2012 Film Challenge #30 - The Fun Parade
This is one of those cheap videos full of old cartoons of which everybody seemed to have a small library when they were six. However, The Fun Parade's slightly different. Compiled by a company called Diamond Films in 1986, it's been quite expertly edited together into a flowing whole.
These are very, very old cartoons. The soundtrack is faded as hell on a lot of them, and where the music's been lost, The Diamond Film Players add their own terrifying funk workouts. The animation's ropey, and time's not been kind to the quality of the video. However, this just makes for a unique grainy, hazy, almost dreamlike quality and a unique hypnagogic viewing experience completely without precedent in this digital age.
It opened with a couple of detectives seeking out a pink ghost in a dilapidated post-apocalyptic city. This suddenly segued without warning into an operatic piece in which a villain pursues a maiden.
He's the first of two or three villains in The Fun Parade. Villains are immediately identifiable by their top hats, their leers and their beards. You don't really see them these days.
Next comes a kangaroo (who resembled a gaunter Mickey Mouse) driven up the wall by a baby ostrich and a faulty vacuum cleaner. This is followed by my personal favourite – a curiously British affair in which a cabbie raises a taxi from birth in the interests of forming a business partnership. But on their first day, they're bullied and intimidated by the other taxis, so the plucky cabbie has to turn to devious means in order to get ahead in a competitive market.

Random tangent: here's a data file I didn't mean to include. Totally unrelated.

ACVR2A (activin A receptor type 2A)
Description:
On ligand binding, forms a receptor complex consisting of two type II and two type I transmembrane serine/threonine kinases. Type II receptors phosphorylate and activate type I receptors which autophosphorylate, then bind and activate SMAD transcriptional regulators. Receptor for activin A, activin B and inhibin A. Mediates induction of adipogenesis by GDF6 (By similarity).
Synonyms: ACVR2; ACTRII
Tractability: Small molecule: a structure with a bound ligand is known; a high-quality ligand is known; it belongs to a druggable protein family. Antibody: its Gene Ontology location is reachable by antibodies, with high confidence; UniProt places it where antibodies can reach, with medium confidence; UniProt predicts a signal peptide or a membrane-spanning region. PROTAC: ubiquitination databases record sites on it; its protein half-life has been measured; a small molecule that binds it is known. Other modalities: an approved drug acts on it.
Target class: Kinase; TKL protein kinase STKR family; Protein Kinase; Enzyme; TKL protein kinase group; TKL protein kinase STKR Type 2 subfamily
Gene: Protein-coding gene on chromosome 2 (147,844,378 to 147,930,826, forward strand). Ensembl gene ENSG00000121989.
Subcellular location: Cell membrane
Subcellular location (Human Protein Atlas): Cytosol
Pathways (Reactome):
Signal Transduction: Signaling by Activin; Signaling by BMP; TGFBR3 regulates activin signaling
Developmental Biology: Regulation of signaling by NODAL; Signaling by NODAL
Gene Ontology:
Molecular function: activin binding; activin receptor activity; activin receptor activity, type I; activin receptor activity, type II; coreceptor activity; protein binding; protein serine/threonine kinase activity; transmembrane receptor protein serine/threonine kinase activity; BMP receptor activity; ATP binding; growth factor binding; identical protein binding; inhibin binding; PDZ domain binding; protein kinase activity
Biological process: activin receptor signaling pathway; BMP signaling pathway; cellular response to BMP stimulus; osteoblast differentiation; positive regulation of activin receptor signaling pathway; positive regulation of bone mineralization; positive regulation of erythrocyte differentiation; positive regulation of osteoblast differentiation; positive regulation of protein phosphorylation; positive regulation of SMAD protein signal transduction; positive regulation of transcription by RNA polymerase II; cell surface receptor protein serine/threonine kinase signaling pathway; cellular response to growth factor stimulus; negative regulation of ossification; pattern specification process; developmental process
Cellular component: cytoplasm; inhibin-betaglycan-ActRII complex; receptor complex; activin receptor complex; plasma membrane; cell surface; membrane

Then there was another villain tormenting another maiden (though this villain was a wolf), which preceded a short piece about a rabbit so banal and twee that we had to zip through it.
The penultimate piece was another in which the soundtrack had been lost. But, unfazed, The Diamond Players simply improvised a jaunty polka accompaniment. It concerned a jamboree in the snow tormented by what I thought was another villain, though I was told that this was more of a ne'er-do-well. He was defeated, though, by the formidable team of a young buck and a sentient furnace.
Finally came a strange PIF about road safety in which two gay snowmen caused havoc in a land populated by fairytale characters. They made Simple Simon (the pieman) into a road hog and encouraged Cinderella's Prince Charming to show-off by driving too fast. The best bit, though, was where they caused a bout of road rage which saw a giant hammering his opponent on the head (to The Anvil Chorus) whilst a duck lay eggs in the back of his car.
The king sorted everything out in the end, releasing two benevolent spirits who made everything right. Most pointedly, they made Jack Spratt's wife, who had been transformed into a back-seat driver by the gay snowmen, agree to shut up.
Things ended very suddenly after this, but we were left amused and nostalgic – remembering those days when we could watch cartoons all day with no recourse. We must have seen thousands over the years. We had scores of video compendiums like The Fun Parade, but also entire three hour tapes which had been filled back-to-back with anything – anything at all – so long as it was animated.
One of them was called Cartoons, Cartoons & Even More Cartoons – it had been made for us by our great uncle and was filled mainly with Popeye. Then there was a video on which was written “tank” - this one was filled with wall-to-wall Thomas The Tank Engine. And we also had a green tape filled with Thunderbirds.
You could probably begin an in-depth study into the ways these disjointed animation compendiums shape upbringings and world-views. But I've no doubt that that way lies sadness and yet another quarter-life crisis.
This article's headed by an image of a top hat (a tribute to the villains) because I could not for the life of me find any images of any of the cartoons featured in The Fun Parade. Of course, I could just take a picture of the box, but shut up.